To continue with what I’ve been calling my miniseries meanderings, I’ll look next at two titles from Image Comics that have recently concluded, Ed Brisson and Michael Walsh’s Comeback and Ales Kot and Morgan Jeske’s Change. Both of these are mind-bending comics, challenging out conceptions of time and linearity, but in very different ways. While Comeback takes a more traditional approach to time-travel narrative, at least within the realm of speculative fiction, Change uses time as a disruptive device to undermine the reading process. Both miniseries have their strengths and weaknesses, and within the narrative contexts they establish for themselves — at least the contexts that I am assuming they set for their comics’ success — they more or less accomplish what they apparently set out to do. I’m reminded here one of my favorite lines from Henry James’s essay, “The Art of Fiction,” where the novelist writes , “We must grant the artist his subject, his idea, what the French call his donnée; our criticism is applied only to what he makes of it.” In the case of Brisson and Walsh’s comic, that donnée is the premise of time traveling for profit. This isn’t just a sci-fi story where scientists discover how to go backwards into the past or forwards into the future, and then discover the consequences of disrupting the timeline. Instead, Comeback assumes the real possibility of time travel, and then given that fact, how some would use that technology to make big bucks. Of course, this business — an illegal one, we come to find out — is built upon desperation and gullibility of others, people who have recently lost loved ones and will pay anything to get them back. Reconnect, the name of this company providing time-traveling services, preys upon family members who have lost someone, and then goes back in time to remove or “undeath” that individual from the situation that ended their lives. Over time Reconnect begins to leave a trail of revised medical reports, disappearing evidence, and mysteriously missing recently deceased bodies that the FBI can’t help but notice. At the same time, one of Reconnect’s agents, Seth, begins to question his involvement in this illicit business, and his misgivings are brought to a head when he learns that time-traveling is slowly killing him and that the clients they are supposedly serving are actually evidence that the business has to “make disappear.” Seth’s partner, Mark, is caught in the middle, unaware that his partner is informing to the FBI or that the company is making its profits on the graves of its clients. This scenario in and of itself is intriguing, and for the most part Brisson and Walsh are able to play it out successfully over the five-issue run. Seeing the paradoxical reality of a character confronting his own future, or past, self is engaging, as is the erasure of revelations and discoveries once the past is altered. Indeed, this idea of erasure come to the fore in what I think is the highlight of the series, issue #4. As a past timeline is altered, the reality of the “present” comes apart…literally. Michael Walsh does a great job of visually representing this disintegration by having the edges of his panels peel or flake off, and then showing that breakdown eating its way into the depths of the image itself. This is intelligent visual storytelling, and it’s reminiscent of the kind of metafictional play you find in the works of Grant Morrison (in particular, Animal Man, The Filth, and Doom Patrol). However, I can’t help but feel that the last issue of this miniseries is a bit of a letdown, that Brisson ends more with a yawn than a bang. Compared to what we see in issue #4, the final installment is rather tame and expected…and sentimental, as well. The resolutions are okay, but they don’t pack the narrative punch that they could have, or that they promise or set up in the earlier issues. When Andy and I reviewed this comic back in the fall, it was part of our episode of recent #1s from Image Comics. Comeback was actually one of those #1s that we really liked and had high expectations for. And although I liked this miniseries well enough, it didn’t end as memorably as I would have liked. Still, an interesting time-travel story.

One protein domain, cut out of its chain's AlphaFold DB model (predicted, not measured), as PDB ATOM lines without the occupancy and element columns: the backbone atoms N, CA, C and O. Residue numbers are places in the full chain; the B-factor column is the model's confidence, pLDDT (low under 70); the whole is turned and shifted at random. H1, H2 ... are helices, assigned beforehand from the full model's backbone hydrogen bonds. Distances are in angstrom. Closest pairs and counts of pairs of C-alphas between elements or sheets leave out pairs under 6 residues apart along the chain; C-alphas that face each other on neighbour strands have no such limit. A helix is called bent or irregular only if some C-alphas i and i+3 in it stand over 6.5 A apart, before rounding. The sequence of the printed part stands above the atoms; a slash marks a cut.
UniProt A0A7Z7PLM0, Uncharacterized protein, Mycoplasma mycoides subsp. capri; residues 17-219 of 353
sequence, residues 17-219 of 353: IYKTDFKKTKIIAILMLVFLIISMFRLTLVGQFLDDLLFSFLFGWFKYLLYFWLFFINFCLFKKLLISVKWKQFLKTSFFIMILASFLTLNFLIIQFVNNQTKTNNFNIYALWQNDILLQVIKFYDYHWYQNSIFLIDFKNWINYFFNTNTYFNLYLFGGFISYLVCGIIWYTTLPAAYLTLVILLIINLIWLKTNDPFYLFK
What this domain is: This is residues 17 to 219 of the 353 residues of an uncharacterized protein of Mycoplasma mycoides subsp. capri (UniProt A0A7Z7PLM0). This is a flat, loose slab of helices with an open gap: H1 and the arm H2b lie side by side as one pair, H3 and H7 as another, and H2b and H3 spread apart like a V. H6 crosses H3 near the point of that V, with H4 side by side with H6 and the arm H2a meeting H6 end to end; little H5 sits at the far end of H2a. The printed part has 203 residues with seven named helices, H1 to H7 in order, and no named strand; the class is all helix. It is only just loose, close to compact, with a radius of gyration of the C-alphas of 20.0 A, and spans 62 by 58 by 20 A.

An Image title that Andy and I didn’t review for The Comics Alternative, not in episode 14 or otherwise, is Kot and Jeske’s Change. And maybe it’s good that we didn’t, because I’m not sure exactly how we would have discussed this comic in a way that our audience could really grasp. And in all honesty, I’m not sure I understand Change enough to even write about it clearly. I feel that I need to go back and reread this four-issue miniseries again…but during my initial reading I went back to reread multiple parts that I felt just weren’t registering. In other words, I’m not sure what the hell was going on in this comic, and if you ask me to recap the events in a coherent manner, I’d be at a loss. This is what I was referring to earlier when I wrote that this title challenges not only our concept of linearity, but the very act of reading…at least passive reading. Change is certainly not one of those comics that you can quickly read through and digest its content. It begs you to go back and reread sections that you thought might have made some kind of sense originally, but then given later contexts appear less clear in retrospect. This is a very fragmented narrative, and intentionally so. There appear to be three main characters: W-2, a successful rapper who wants to get into the movie business; Sonia, a screenwriter who is also a car thief and has some sort of surgical implant that can help disguise her identity; and a cosmonaut who is adrift and returning (was he ever here?) to earth. And that’s the part of the comic that seems to make sense. From there, it just gets even more fragmented, confusing, and frustrating…and least confusing and frustrating if you’re expecting a straight understandable story. Much of this comic is surrealist or dreamlike, and I would also say that it’s impressionistic in places. The impact of this title is in the emotional impressions it leaves — vignettes and scenarios that might linger in the mind — more than in the story it tells. In fact, regarding story, I went back to look at the solicits Image had on each of the four issues, and this is what I found: